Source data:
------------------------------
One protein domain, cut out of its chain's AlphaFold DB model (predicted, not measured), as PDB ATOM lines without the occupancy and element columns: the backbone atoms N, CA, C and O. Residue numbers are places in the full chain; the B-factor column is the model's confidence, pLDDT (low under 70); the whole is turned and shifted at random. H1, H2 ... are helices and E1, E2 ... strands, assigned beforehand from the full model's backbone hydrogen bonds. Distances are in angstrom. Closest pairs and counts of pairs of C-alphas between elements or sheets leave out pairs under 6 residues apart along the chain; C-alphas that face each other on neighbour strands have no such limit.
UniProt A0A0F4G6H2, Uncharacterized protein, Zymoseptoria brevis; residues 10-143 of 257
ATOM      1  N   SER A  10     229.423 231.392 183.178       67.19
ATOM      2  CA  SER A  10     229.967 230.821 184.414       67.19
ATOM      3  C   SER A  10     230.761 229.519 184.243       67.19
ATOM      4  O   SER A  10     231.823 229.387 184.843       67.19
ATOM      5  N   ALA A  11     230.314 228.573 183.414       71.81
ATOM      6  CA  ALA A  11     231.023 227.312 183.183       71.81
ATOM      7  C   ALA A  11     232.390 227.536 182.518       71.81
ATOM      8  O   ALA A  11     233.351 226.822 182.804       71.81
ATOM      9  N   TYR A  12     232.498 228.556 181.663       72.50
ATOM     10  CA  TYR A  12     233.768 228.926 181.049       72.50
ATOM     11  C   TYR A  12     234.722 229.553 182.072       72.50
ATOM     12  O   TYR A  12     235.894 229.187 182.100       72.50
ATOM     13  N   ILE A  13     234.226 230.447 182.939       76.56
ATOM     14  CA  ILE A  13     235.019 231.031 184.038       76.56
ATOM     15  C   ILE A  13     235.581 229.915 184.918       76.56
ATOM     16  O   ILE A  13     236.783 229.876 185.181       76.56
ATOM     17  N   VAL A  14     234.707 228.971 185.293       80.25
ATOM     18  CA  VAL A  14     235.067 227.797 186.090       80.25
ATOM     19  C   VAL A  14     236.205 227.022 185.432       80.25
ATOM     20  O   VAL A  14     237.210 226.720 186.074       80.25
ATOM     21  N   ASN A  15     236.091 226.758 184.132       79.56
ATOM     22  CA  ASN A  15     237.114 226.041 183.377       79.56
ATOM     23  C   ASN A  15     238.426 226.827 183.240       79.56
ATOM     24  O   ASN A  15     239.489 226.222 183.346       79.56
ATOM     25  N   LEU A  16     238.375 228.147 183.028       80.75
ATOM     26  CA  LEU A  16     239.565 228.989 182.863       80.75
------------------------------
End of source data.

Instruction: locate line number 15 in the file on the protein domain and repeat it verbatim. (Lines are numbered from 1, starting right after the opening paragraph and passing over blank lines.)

ATOM     14  CA  ILE A  13     235.019 231.031 184.038       76.56